CALIFORNIA
AND THE UNION
CHAPTER 20

California’s rapid growth underlay its quick transition into statehood. By the end of its first decade as a state, population growth continued to increase at a prodigious 310 percent. By 1860, the state could boast of a population of 380,000. Those residents born outside the state outnumbered the native-born by two to one.

With General Zachary Taylor’s election to the presidency in 1848, the Whig party took over eastern governmental positions. This created a flood of unemployed Democrats, some of whom moved westward. Among them was a New York Irish politico named David Broderick. Once in California, he quickly sought to transfer New York City’s ward system to San Francisco city government.

Another new leader was William M. Gwin of Tennessee, one of California’s first two United States senators. Gwin and Broderick soon developed loyal followings. In an age of political simplicity, these men attained power almost immediately. Settlers were so absorbed in their daily lives—mending leaks in their cabin roofs, lining wells with bricks, and fencing property boundaries—that they showed relatively little interest in politics.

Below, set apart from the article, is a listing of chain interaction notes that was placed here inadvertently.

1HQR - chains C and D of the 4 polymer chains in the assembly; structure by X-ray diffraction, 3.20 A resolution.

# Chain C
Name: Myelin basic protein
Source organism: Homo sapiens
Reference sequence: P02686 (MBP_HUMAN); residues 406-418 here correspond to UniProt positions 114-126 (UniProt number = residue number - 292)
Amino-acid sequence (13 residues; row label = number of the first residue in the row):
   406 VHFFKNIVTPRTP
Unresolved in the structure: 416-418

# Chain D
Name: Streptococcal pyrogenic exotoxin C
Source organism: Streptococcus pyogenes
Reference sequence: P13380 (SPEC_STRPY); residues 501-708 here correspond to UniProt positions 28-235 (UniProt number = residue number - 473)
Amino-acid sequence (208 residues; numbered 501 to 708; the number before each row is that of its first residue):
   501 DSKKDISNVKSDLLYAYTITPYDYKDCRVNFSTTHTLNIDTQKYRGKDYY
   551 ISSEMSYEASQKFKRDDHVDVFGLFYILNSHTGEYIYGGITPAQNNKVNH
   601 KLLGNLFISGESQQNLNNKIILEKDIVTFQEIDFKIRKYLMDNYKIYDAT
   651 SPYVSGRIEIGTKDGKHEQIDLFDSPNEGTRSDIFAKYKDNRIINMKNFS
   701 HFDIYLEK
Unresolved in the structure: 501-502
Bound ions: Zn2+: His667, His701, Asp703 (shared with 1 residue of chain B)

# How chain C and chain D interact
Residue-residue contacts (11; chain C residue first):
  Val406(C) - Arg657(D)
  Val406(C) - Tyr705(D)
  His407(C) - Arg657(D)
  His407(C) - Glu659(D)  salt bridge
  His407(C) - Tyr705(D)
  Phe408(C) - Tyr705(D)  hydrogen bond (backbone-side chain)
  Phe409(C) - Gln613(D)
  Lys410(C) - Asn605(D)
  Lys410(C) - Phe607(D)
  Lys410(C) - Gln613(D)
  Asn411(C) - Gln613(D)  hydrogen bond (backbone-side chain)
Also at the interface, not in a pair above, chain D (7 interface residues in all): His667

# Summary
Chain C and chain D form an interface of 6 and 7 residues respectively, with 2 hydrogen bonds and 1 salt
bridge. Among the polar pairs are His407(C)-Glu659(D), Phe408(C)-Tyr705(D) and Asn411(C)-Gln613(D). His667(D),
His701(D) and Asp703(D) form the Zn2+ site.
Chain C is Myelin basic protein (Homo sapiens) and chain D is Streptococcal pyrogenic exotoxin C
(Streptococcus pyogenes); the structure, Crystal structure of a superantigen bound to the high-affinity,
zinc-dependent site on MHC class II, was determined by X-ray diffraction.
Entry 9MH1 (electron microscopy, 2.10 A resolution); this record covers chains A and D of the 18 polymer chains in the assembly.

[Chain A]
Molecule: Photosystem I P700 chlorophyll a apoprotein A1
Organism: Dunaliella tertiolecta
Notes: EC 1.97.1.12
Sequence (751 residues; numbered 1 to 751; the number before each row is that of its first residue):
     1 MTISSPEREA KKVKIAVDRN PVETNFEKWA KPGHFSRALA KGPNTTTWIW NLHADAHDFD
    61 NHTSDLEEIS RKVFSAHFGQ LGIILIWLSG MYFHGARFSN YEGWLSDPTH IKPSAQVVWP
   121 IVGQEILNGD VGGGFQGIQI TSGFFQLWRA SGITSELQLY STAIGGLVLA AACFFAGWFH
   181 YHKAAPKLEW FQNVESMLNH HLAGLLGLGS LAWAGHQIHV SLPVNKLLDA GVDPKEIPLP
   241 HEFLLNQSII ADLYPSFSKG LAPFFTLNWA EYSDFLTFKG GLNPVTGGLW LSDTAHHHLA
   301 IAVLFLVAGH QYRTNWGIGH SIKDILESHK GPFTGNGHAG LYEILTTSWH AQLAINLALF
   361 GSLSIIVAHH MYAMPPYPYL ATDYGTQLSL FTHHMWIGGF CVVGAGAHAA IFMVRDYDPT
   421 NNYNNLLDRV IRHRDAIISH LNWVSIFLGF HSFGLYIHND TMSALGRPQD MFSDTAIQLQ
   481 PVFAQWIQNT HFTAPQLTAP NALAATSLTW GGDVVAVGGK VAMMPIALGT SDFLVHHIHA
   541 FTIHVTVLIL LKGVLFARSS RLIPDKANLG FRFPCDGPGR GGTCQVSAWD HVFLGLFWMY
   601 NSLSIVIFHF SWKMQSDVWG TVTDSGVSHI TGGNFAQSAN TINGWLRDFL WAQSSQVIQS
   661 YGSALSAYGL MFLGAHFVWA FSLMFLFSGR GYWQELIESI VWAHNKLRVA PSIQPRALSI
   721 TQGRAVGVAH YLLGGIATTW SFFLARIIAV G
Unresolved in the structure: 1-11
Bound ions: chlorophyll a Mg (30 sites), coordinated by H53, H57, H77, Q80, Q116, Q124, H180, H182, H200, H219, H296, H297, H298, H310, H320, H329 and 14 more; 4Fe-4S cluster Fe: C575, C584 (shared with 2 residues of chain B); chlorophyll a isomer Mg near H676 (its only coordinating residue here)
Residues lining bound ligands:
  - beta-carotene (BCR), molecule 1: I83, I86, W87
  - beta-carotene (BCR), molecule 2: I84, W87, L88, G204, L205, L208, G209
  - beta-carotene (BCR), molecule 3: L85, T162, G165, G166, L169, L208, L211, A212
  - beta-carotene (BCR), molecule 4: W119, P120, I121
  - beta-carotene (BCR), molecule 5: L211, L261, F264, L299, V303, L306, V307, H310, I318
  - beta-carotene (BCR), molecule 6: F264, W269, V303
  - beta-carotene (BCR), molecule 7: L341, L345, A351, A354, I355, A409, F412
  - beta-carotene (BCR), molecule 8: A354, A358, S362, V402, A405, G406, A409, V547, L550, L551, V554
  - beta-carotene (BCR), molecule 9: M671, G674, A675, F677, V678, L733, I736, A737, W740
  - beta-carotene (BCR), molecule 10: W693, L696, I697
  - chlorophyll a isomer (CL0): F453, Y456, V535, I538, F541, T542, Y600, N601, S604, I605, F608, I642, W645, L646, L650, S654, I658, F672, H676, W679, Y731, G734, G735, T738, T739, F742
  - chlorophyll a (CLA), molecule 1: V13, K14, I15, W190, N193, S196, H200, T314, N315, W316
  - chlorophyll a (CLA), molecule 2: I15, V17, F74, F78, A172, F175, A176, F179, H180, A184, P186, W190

After the ratification of California’s constitution, the first legislature met at San Jose in December 1849, and Peter H. Burnett, a pioneer from Oregon, was sworn in as governor. Burnett, a Democrat, remained in office until January of 1851. He was succeeded by another Democrat, John McDougal. These early governors performed their duties for the most part ably but did not generally demonstrate extraordinary leadership capacities.

Among the first tasks to which the new state’s politicians turned their attention was the organization of new counties. The former military governor, General Bennett Riley, had divided the state into ten districts to be represented at the constitutional convention of 1849. These districts were subdi

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